'American Idol' Recap: Forgotten Lyrics, Clashing Groups at Hollywood Week
"American Idol" group rounds.
Long a source of surefire drama during Hollywood week, the round promises that big voices will shine above the rest, and that someone's going to forget their words.
I've never much liked the part of the competition, but this season has left me pining for the days of yore, when big personalities collided and certain people were left scrambling to find any group at all.
Early on Wednesday night, "Idol" producers announced to the male-only crowd (!!! More on that in a sec) that rather than choosing their own groups, the singing groups for the next day's performances had been predetermined.
It wouldn't be co-ed predeterminations, either. Rather than putting the boys and girls all in one room, this year it was decided that the males would perform this week, while the females take next. Take that as you will.
No more vocal combinations so weird that you can barely wrap your head around it (though the pairing of mild-mannered Charlie Askew and the big-voiced Curtis Finch Jr. came close). Much less frantic group moments. No more co-ed performances. Just, "Hey, you're singing with these guys" and off you go.
Was the move an "Idol" attempt to put together a group that could last past the namesake round? Perhaps the show could see groups actually sticking together, a la "The X Factor," in the future, if there is one?
Hard to tell -- but damn, the amount of singers forgetting their words this year!
Remember when "Idol" group round was very much about NOT forgetting the words? That your inclusion in the later stages of the show was just as much about getting through a performance cleanly as it was showing off one's singing talent? That if you did forget your words, Simon Cowell would threaten to set you ablaze with his heat vision eyes (or at least send you home)?
Probably over half the contestants shown Wednesday night forgot the lyrics. And of those, many still went through by either past acclaim or potential alone. Count Johnny Keyser, Gurpreet Singh Sarin and Lazaro Arbos among them. Keyser and group Normal Hills were particularly terrible, and Sarin's "Payphone" showed he clearly hadn't paid much attention to the Maroon 5 hit, even though he sang one of the band's earlier songs, "Sunday Morning," in his audition. Arbos gets a pass for having not lived in America all of his life and therefore probably not knowing too many Beach Boys tunes, but I can see patience wearing thin on him if he struggles like this each week.
Frankie Ford wasn't as lucky. The New York subway busker had the biggest fall from grace in the competition, simply unable to remember any (if the "Idol" edit is to be believed) of the verse lyrics of "American Boy." The problem with Ford was that, rather than make an impassioned attempt to learn his lyrics, the cameras always caught him nervous and unable to focus his attention on doing so -- a worrywart, basically. His elimination was arguably the night's biggest, his reaction even more so.
"I swear to God I'm coming back next year," he says tearfully outside the venue. "They will not deny me." It's a moment that does make one hope he can come back in 2014, but he had better come with a better way of recalling lyrics.
Not everyone was lost in terms of group performances. The group of Finch, Askew and an unnamed performer took on Bruno Mars's "The Lazy Song" and turned it into -- if you can believe it -- a gospel number. Seriously. Finch was the star of the show, belting some of the lines with vigor, said unnamed performer shouting the lines back at him as though the word of God was in those lyrics. Almost made one completely forget that Finch didn't make too good an impression when he was completely fine with leaving Askew, who was feeling ill for a time, behind.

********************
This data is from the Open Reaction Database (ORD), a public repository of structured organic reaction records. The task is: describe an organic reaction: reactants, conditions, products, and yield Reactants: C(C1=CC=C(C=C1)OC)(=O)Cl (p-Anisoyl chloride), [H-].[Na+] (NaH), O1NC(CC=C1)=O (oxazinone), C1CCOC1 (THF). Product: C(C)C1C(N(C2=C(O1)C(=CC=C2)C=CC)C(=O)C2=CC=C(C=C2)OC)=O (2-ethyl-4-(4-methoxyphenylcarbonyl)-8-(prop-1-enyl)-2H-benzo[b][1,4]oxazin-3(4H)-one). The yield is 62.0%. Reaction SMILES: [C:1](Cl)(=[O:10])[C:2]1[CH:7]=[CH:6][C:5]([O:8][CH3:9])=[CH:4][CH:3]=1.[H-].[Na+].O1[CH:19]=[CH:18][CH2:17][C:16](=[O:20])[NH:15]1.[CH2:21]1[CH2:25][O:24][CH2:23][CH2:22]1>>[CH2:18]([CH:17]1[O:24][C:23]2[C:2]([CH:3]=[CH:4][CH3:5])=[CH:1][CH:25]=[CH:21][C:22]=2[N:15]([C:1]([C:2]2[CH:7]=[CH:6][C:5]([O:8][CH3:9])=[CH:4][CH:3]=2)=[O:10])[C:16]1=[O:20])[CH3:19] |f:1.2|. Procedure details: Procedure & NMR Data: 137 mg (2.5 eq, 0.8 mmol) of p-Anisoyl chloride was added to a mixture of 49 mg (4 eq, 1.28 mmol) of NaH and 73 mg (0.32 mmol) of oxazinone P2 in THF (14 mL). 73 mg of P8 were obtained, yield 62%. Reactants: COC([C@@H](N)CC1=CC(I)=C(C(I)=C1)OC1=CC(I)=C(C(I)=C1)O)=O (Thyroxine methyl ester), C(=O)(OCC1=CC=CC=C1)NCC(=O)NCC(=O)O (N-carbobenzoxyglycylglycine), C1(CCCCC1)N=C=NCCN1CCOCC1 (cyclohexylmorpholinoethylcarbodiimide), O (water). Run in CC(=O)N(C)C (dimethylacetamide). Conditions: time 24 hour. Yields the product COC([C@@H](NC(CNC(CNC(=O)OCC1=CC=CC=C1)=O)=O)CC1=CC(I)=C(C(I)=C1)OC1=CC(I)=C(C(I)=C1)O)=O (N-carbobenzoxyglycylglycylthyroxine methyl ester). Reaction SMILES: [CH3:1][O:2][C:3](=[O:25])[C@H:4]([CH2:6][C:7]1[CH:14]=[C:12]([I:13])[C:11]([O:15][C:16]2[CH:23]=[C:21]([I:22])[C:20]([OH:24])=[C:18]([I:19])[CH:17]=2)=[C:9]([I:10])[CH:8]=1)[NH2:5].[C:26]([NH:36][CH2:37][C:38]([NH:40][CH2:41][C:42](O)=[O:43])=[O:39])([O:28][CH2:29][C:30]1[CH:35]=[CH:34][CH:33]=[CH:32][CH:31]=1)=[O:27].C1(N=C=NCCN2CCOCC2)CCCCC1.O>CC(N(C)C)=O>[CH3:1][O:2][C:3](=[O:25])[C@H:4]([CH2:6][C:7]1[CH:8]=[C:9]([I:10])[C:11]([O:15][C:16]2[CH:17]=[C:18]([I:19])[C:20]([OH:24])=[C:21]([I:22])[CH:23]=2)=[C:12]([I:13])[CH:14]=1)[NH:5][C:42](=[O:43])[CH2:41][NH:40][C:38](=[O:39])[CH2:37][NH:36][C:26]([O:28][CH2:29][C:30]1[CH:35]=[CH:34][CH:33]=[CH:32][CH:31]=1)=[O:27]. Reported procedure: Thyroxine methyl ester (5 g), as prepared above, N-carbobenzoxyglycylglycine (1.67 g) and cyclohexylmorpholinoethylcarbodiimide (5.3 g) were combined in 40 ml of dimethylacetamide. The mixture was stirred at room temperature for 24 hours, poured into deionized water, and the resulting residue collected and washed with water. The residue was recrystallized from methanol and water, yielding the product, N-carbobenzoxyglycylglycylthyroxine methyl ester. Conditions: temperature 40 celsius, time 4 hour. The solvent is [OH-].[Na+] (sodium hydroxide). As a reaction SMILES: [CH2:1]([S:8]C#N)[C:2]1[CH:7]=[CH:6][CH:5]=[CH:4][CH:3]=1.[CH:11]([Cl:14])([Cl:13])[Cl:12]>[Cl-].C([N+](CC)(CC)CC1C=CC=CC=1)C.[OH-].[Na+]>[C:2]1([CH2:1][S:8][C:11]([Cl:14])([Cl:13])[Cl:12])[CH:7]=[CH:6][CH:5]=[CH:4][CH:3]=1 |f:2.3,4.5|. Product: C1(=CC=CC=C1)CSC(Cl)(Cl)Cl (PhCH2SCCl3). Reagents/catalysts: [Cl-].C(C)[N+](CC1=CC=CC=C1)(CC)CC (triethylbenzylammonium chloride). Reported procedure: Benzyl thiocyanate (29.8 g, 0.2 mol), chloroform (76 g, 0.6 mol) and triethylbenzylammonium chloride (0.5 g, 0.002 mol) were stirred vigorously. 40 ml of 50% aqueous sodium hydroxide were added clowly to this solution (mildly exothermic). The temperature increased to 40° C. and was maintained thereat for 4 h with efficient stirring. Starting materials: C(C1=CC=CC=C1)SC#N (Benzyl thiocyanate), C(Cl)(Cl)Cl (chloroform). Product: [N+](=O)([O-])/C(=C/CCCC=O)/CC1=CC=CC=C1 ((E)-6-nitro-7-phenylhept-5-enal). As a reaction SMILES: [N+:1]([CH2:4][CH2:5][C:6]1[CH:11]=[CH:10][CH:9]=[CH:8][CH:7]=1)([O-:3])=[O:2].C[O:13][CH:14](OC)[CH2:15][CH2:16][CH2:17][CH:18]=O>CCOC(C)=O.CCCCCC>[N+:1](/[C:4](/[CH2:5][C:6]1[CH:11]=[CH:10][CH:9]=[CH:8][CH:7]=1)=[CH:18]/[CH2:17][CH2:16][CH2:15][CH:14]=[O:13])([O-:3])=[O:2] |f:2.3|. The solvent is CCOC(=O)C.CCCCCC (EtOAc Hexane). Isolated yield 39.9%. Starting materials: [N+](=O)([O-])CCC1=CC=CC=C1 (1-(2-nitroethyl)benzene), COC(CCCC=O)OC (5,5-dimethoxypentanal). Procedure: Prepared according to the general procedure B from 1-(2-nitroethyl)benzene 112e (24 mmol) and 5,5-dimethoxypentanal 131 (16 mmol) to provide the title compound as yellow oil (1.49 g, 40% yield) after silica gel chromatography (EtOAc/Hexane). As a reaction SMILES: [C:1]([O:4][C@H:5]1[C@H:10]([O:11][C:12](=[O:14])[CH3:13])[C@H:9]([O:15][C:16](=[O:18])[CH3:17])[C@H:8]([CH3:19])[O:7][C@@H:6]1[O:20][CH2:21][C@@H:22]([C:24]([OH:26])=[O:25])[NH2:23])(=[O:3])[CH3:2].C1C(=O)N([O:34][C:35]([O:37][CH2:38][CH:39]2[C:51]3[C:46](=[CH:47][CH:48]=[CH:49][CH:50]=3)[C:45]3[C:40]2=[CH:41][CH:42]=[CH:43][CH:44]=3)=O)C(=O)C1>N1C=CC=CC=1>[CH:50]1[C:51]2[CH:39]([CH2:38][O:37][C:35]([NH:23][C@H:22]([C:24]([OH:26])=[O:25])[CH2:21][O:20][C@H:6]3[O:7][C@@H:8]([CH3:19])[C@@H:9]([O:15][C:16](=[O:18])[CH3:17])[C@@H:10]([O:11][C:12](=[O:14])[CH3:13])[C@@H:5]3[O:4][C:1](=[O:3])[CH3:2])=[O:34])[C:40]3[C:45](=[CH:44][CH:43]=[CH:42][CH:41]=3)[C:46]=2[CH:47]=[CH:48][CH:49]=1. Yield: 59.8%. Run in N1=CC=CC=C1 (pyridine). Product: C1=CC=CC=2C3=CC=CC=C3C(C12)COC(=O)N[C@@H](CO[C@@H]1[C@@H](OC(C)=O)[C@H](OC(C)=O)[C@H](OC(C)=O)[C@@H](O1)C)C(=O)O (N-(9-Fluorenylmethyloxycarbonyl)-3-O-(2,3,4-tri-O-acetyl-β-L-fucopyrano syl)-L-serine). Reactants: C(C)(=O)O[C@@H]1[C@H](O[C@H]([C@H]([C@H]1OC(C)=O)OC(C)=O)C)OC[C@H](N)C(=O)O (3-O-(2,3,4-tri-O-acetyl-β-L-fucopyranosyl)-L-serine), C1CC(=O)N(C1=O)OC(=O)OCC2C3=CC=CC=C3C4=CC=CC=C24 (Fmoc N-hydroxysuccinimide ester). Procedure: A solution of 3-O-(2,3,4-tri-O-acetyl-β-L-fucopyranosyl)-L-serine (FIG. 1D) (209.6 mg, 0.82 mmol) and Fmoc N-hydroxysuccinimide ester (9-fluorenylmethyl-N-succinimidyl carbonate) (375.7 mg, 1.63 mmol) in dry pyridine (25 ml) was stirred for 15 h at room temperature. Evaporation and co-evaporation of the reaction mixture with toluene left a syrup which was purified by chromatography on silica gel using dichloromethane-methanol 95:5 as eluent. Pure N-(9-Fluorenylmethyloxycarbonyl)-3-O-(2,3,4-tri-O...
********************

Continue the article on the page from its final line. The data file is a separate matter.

Nick Boddington, whose performance with Groovesauce (Creighton Fraker, Reed Grimm, Jen Hirsh, Aaron Marcellus) last season topped group round, came back strong with Gabe Brown, Matheus Fernandes and Mathenee Treco, the latter of whom put in a devastating solo performance in the brief Hollywood round before groups. With Treco's soulful swagger, Brown's rock shouting and Boddington's and Fernandes's falsettos, they were a lock to move on.
But it always came back to forgetting vocals and total group disharmony. Country Queen, a strange collab between Trevor Blakney, Lee Pritchard, JDA and Joel Wayman, were one of those combinations you know probably would never be a thing in past group rounds and just seemed set up to have at least one side fail. Turns out Jda and Wayman were the two to move on, with Blakney taking his inability to do "More Than Words" justice hard -- "I've never failed at anything in my life," he said tearfully.
Finally, David "Mr. Steal Your Girl" Leathers and audition favorite Kayden Stephenson were paired in a combination of some of the show's youngest contestants. Rather than 2012, when Leathers was cut at the expense of Eben Franckewitz, this season the roles were reversed (for now), with Leathers getting through over the inspiring Stephenson, who vowed to return.
By the Way...
- Can I say how excited I am to see David Leathers Jr. back? I hope he gets to the live show this time; he seems to have improved.
- There were short solo performances before the group round, but very little was shown from them. Mathenee Treco and Micah Johnson were among the round's best.
- Karl Skinner was hopped up on Coke before his performance. Yes, the capitalization matters.
- "This is the rule: you never say you're tired."
- Gurpreet's look of shock when his entire group went through after their horrible rendition of "Payphone" was the same one I had when I heard the news.
- Devin Velez was a strong new voice in the show I think we'll be seeing more often.
- Seriously. David Leathers. They had better not cut him at the last possible second again.
We'll know the Top 20 boys after tonight's one-hour episode! Stay tuned.